An instructive
comparison
may
be made between E
383
ff. and E
873.
In E
383
a statement
is made about a
fact,
the hearer's attention is focussed on a
pro-
cess: p?????
??? d? t???e?
. . .
/ ??
a?d???.
In substantiation of this
statement
examples
are adduced and the form
t???the
aorist
emphasizing
the mere verbal idea?is three times in succession
anaphorically repeated: 385 t?? ??? "????
?te ... "so suffered
Ares,
who...",
392,
and
395 t??
d'
??d??..
. ????
??st??,
drawing special
attention to the
processes.
In E
873,
on the other
hand,
the
peri-
phrastic
construction describes a situation or state of affairs extant
at the moment of
speaking?"fasst
alle einzelnen F?lle bis zur
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A REMARK ON PERIPHRASTIC CONSTRUCTIONS IN GREEK
IO3
Gegenwart
zusammen"
x)?,
but in so
doing
it does not divert the
attention from the words
amplifying
the verbal
phrase,
that is to
say
from the
object ????sta
which comes
already
to the fore
by
its
very position
and the
opposition
in which it is to
?????
in
874.
It is of course true that a 18 ??d' ???a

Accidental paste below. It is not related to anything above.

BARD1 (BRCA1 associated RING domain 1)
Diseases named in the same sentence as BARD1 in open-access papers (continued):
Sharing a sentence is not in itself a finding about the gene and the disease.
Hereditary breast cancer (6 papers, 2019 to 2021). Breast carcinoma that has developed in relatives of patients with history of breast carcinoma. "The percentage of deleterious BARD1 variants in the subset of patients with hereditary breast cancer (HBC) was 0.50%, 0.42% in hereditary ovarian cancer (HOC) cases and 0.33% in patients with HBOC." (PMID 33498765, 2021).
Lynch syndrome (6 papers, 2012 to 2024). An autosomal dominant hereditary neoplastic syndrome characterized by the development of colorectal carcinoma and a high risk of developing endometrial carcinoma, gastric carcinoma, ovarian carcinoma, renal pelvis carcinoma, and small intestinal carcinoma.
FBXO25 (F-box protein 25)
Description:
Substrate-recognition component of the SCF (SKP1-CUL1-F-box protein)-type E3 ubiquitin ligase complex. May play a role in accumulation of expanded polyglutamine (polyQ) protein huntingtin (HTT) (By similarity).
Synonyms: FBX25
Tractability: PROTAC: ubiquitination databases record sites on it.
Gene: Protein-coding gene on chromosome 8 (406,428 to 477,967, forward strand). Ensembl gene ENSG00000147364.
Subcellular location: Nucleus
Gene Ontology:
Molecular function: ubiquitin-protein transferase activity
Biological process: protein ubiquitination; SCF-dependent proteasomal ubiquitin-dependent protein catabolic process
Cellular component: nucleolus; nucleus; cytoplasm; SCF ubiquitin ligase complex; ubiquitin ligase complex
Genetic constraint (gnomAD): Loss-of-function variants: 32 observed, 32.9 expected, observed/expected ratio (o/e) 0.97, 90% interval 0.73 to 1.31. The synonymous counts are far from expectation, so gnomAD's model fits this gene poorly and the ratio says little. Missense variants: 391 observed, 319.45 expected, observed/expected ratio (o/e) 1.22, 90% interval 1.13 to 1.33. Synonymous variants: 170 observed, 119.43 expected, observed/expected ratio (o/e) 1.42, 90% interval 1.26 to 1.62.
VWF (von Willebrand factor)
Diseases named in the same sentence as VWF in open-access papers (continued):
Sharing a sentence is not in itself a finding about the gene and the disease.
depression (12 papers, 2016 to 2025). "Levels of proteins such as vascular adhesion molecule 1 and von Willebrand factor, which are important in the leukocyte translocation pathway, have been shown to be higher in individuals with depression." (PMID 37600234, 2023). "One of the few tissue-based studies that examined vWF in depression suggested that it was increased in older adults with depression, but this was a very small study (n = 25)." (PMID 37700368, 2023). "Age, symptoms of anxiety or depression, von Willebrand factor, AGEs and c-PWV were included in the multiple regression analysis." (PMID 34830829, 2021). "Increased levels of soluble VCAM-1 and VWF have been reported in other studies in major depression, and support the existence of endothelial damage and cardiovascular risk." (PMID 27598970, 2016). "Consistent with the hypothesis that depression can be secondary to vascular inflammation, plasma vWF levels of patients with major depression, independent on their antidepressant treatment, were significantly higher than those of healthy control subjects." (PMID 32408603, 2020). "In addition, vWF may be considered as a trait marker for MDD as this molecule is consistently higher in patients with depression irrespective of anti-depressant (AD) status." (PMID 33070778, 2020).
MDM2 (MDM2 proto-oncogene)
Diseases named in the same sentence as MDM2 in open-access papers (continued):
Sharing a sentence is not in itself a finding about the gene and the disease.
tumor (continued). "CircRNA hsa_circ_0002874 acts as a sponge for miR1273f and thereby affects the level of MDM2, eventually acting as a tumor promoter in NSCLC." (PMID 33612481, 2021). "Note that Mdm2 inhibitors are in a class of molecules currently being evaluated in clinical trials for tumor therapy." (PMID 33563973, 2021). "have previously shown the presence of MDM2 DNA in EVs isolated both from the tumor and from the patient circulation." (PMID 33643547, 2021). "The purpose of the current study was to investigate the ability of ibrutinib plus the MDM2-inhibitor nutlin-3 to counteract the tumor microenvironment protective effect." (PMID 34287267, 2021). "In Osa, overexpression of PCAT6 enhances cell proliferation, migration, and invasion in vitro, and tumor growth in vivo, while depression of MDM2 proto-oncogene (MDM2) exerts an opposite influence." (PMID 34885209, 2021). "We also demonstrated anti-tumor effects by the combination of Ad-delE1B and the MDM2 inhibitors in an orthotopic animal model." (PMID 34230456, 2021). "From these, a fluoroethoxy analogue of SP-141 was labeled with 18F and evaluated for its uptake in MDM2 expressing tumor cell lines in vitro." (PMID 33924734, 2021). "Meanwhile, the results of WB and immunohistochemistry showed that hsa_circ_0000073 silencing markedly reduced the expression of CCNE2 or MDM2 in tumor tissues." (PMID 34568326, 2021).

pef??????? ?e?
??????
/
?a?
?et?
??s?
f????s?
a situation is
described,
and the course of succes-
sive events referred to
by
the
preceding
verbs
f????,
?sa?,
e???e,
???e
is
arrested,
but it is the idea
expressed by
??d' ???a reinforced
by
its initial
position
and
by
the
anaphorically
added
explanation
which is thrown into relief. In ?
455
the
pith
of the matter is from
the
psychological point
of view the idea
expressed by
??
p?,
not
that of
escaping
or
being
in
safety,
whatever other motives there
were for
preferring
a static
expression
to a
dynamic
verbal sentence :
?dt??,
d? ?? p?
f??? pef???????
e??a?
??e????.
Some other
examples may
be
subjoined
here:
Soph.
At.
1324
????se? a?s???? d??? ?a? ??
t??a?ta
?e
"I had reviled
him;
for vile
were his deeds toward me"
2)
;
Plato
Soph. 217C ??
t?????,
?
???e,
???? t?? ?e p??t?? a?t?s??t?? ????? apa????e?? ?????,
t?s??de d'
????
f???e
"veuille
donc, ?tranger,
? la
premi?re
faveur
que
nous te
demandons,
ne
point opposer
de refus. Mais
plut?t,
dis-nous"
(Di?s).
There
remains, however,
another remark to be made. As is well
known,
it is in
translating
Latin or Sanskrit
participles
sometimes
necessary
to substitute infinitives or nouns of action: Plaut.
Epid.
144
ante solem
occasum;
Bhagavadg?t? 3, 35 ?reyan
svadharmo
vigunah / paradharm?t
svanusthit?t "it is better
(to perform)
one's
own
duty (norm) imperfectly
than to
perform
the
duty
of another
perfectly";
Pa?catantra,
Intr.
3 kanyd.
. .
janit?
"the birth of a
daughter" 3).
That means that the nucleus or central element of the
word
group
is contained in the
participle. Passages
such as the
above Hdt. IX
15, 4
which retard the
progress
of the narrative and
in which the initial e??a?
may
be taken to have
meant,
or to have